Go90 was an ambitious video streaming service from Verizon. It promised to be the next YouTube by utilizing Verizon’s many partnerships to create unique content you couldn’t find on places like Vimeo or YouTube.
With Go90, Verizon had plans to create something from nothing and hoped that it could slay the biggest names in VOD. But it didn’t. And now Verizon says that it will be shuttering the service on July 31.
“Following the creation of Oath, Go90 will be discontinued,” a Verizon rep said in a statement to Variety. “Verizon will focus on building its digital-first brands at scale in sports, finance, news and entertainment for today’s mobile consumers and tomorrow’s 5G applications.”
Oath remember, is Verizon’s umbrella company that houses what remains of AOL and Yahoo! The news of Go90’s death comes mere months after Samsung and Verizon reached an agreement to pre-load the service on Samsung Galaxy S9 smartphones.
It’s unclear exactly what went wrong with the service, but Variety points to the lack of advertising dollars coming in, the massive expense creating and maintaining the service and poor marketing. Also, while Go90 had compelling content, very little of it caught on with the larger public - in spite of Verizon itself winning an Oscar earlier this year for its animated short film “Dear Basketball” starring NBA star Kobe Bryant.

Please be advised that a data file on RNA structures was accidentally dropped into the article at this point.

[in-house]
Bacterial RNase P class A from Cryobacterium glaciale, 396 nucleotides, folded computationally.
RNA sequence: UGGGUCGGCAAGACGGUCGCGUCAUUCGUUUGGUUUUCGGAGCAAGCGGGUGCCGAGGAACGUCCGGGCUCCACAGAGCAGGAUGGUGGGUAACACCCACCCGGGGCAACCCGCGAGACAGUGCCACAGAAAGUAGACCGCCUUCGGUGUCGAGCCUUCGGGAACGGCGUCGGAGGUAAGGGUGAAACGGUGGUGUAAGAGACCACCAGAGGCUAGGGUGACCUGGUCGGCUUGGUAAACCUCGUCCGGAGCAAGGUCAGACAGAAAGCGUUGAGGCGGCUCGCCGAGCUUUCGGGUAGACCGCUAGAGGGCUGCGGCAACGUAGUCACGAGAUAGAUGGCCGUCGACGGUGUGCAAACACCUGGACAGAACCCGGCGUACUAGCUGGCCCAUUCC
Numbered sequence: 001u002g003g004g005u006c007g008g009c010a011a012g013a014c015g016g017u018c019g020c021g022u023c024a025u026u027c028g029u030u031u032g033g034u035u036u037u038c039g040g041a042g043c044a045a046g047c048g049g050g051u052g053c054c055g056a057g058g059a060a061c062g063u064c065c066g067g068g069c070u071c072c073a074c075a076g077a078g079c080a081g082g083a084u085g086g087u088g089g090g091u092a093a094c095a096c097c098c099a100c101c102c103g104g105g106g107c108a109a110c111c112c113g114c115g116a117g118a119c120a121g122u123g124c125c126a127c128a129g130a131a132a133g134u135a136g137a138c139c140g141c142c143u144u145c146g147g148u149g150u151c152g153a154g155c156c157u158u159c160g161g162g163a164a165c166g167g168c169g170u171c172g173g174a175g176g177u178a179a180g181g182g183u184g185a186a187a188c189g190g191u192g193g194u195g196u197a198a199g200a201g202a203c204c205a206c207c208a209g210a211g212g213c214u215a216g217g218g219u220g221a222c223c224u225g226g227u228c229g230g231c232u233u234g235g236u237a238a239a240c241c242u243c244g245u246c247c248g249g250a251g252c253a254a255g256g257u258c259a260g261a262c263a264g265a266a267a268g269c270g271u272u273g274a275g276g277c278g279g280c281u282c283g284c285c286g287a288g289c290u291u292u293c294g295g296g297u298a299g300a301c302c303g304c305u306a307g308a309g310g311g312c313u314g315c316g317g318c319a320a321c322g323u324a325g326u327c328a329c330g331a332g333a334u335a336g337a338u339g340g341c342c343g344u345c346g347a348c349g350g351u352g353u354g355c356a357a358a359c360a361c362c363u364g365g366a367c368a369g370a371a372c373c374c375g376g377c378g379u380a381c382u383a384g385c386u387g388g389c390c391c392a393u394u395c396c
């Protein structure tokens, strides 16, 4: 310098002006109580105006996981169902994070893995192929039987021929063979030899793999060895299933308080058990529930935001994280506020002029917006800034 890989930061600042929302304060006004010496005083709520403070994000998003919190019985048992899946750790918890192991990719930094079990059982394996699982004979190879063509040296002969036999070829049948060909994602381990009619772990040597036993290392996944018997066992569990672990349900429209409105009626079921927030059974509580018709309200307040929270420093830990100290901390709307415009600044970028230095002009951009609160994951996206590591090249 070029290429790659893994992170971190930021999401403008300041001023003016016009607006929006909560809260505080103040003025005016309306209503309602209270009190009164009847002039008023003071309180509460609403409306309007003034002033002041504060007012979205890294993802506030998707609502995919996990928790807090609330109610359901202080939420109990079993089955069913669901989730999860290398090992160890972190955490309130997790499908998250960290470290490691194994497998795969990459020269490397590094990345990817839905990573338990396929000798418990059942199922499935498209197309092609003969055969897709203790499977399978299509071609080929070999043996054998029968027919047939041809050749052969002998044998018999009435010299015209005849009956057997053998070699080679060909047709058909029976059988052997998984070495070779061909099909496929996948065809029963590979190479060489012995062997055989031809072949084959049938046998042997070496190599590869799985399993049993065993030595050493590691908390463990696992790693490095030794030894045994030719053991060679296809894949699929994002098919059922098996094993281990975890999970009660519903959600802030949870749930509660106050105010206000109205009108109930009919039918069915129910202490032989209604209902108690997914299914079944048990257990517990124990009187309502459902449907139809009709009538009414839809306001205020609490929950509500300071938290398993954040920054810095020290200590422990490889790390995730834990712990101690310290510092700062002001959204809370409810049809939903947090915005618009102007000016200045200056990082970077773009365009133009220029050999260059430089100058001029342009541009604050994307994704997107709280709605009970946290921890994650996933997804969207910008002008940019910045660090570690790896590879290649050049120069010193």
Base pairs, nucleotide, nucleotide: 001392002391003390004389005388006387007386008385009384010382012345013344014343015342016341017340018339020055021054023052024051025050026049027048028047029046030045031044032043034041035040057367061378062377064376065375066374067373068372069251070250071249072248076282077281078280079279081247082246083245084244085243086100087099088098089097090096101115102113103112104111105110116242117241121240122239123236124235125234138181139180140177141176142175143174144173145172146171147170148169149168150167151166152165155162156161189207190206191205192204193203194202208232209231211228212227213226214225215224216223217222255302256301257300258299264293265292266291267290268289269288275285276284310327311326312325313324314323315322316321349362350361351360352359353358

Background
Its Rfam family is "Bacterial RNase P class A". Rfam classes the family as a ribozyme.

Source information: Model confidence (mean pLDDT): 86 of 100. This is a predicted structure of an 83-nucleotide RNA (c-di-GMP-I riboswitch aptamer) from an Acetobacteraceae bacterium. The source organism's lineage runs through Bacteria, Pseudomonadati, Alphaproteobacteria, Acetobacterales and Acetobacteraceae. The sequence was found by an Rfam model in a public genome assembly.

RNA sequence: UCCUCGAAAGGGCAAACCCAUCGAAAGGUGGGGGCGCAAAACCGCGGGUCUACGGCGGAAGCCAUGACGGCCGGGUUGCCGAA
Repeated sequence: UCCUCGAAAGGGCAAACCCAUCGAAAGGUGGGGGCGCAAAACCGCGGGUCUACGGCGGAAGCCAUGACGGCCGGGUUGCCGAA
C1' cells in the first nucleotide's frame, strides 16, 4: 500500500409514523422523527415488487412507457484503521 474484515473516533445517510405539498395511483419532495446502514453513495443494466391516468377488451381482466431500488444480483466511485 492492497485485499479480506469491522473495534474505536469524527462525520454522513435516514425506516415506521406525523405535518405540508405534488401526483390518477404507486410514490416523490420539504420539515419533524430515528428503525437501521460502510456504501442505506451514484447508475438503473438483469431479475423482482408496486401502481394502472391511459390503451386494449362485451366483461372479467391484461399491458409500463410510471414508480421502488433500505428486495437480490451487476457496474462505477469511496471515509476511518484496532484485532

While its death will likely go unnoticed by the larger video streaming audience (Go90 only had about 17 million viewers per month at its highest point compared to YouTube's average 1.57 billion viewers), Go90's shuttering does speak to a larger trend of streaming services failing in a market dominated by larger players.
Show business is cutthroat. Who knew?
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Nick Pino is Managing Editor, TV and AV for TechRadar's sister site, Tom's Guide. Previously, he was the Senior Editor of Home Entertainment at TechRadar, covering TVs, headphones, speakers, video games, VR and streaming devices. He's also written for GamesRadar+, Official Xbox Magazine, PC Gamer and other outlets over the last decade, and he has a degree in computer science he's not using if anyone wants it.